Canadians Form a National Alliance [cr-95/11/15]


Date: Wed, 8 Nov 1995 02:22:51 -0500
From: Marita Moll <•••@••.•••>
To: Multiple recipients of list <•••@••.•••>
Subject: Canadians Form a National Alliance

NOVEMBER 8, 1995

For Immediate Release

               Canadians Form a National Alliance!

A broad cross-section of Canadians have formed the  Alliance for a
Connected Canada. The group's purpose is to ensure that basic
citizens' interests and needs are the primary focus in the public
policy debate about Canada's Information Highway.  "There's been a
lot of hype about the possibilities. Now we'd like to talk about the
concrete steps that have to be taken to meet Canadians' needs in the
development of the Information Highway"  said Andrew Reddick,
spokesperson for one of the founding members, the Public
Interest  Advocacy Centre (PIAC).

The alliance brings together groups representing Canadians from a
number of sectors in Canada. These groups will work together to:

- promote vigorous and open debate, and public understanding of
communications policy issues;
- take concerted action to shape Canada's communication policies;
- influence the design and evolution of basic and enhanced networks
and electronic public spaces, with social equity and equality of
opportunity as priorities;
- present policies that represent the public interest in the
construction of the Information Highway.

This alliance will reflect the position of ordinary Canadians. It
will address issues including:

- The quality and availability of telephone, cable, broadcasting
and network services;
- The provision of these services, where and at what cost;
- Increasing quality employment opportunities necessary for a decent
standard of living;
- The expression and availability of Canadian culture and information
at the national and community levels;
- The protection of individual privacy and personal data.

"Our concern is that our communications and cultural industries are
increasingly being turned over to the private sector, with little
public accountability," said Maude Barlow, Nationa Volunteer Chairperson
of the Council of Canadians. "If that's allowed to continue, then
Canadian culture and content will find little voice on the new
 Information Highway."

Sid Shniad of the Telecommunications Workers Union said, "all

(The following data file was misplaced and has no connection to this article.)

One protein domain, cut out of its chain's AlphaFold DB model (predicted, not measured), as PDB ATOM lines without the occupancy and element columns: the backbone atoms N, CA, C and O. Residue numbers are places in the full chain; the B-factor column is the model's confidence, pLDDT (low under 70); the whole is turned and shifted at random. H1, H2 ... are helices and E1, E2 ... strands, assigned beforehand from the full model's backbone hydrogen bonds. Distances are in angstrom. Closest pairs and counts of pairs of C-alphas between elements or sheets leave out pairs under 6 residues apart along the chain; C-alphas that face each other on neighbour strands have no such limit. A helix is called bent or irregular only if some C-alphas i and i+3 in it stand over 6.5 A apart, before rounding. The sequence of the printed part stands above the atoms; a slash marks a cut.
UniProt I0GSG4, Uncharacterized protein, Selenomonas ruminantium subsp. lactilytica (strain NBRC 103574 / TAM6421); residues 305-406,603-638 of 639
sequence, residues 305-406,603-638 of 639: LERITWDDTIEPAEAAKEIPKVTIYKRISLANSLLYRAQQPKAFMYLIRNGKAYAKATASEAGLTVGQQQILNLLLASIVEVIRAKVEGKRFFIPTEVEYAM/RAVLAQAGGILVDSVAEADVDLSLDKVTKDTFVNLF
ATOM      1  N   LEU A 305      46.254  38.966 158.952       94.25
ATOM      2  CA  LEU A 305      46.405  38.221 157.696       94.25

alliance members have a shared interest in these policy issues.
Government decisions relating to Information Highway development,
access, affordability and content will also affect the quality of
existing jobs, the prospect for employment in the telecommunications
sector and beyond, and whether the jobs of the future will be created
in sufficient numbers and pay a sufficient wage that Canadians will
continue to enjoy a decent standard of living".

The first task of this alliance will be to ask the CRTC for public
hearings to define "basic and essential" services with respect to
telephone and broadcasting/cable services as well as evolving information
highway services. This should include mechanisms to review and revamp
these definitions as technology evolves. "The policy decisions
being made now by the CRTC are affecting the availability and costs of
services which have become essential for Canadians" said Marie Valle
of FNACQ. "Basic services should be the cornerstones of new policies,
not an afterthought.

The groups involved already represent three million Canadians. Among
the founding members of this alliance are the Telecommunications Workers
Union, the Coalition for Public Information, Telecommunities Canada,
La Federation Nationale des Associations de Consommateurs du Quebec (FNACQ)
and the Council of Canadians. "We expect to double that number
by Christmas" said Marita Moll, co-organizer of the Public Information
Highway Advisory Council (P-IHAC). "Canadians have sent strong signals
to governments and government agencies at all levels that the quality
and availability of basic telephone, cable, broadcasting and network
services are a matter of national concern. Our social, political and
cultural life depends on it!"

For further information contact:

Andrew Reddick, Public Interest Advocacy
Centre, Tel: 613-562-4002, Fax: 613-562-0007
E-mail: •••@••.•••

Sid Shniad, Telecommunications Workers
Tel: 604-437-4822, Fax: 604-435-7760
E-mail: •••@••.•••

Stan Skrzeszewski, The Coalition for Public
Information, Tel: 519-473-7651,
Fax: 416-941-9581
E-mail: •••@••.•••

Marita Moll, The Public Information Highway
Advisory Council,
Email: •••@••.•••
Tel: 613-232-1505, Fax: 613-232-1886,

Garth Graham, Telecommunities Canada,
Tel: 613-253-3497, Fax: 613-253-1215
E-mail: •••@••.•••

Marie Valle, La Fdration Nationale des
Associations de Consommateurs du Qubec,
Tel: 514-521-6820, Fax: 514-521-0736

Andrew Clement
Information Policy Research Group
University of Toronto
Tel: 416-978-3111, Fax: 416-971-1399
Email: •••@••.•••

Dave Robinson
Council of Canadians
Tel: 613-233-2773, Fax: 233-6776
Email: •••@••.•••

Mark Surman
Information Highway Working Group
Tel: 416-596-0212, x15, Fax: 416-596-1374
Email: •••@••.•••

Liss Jeffrey
McLuhan Program in Culture and Technology
Tel: 416-978-7026 Fax:416-978-5324
Email: •••@••.•••

 Marita Moll           Ottawa, Ontario             •••@••.•••

 Posted by Andrew Oram  - •••@••.••• - Moderator: CYBER-RIGHTS (CPSR)
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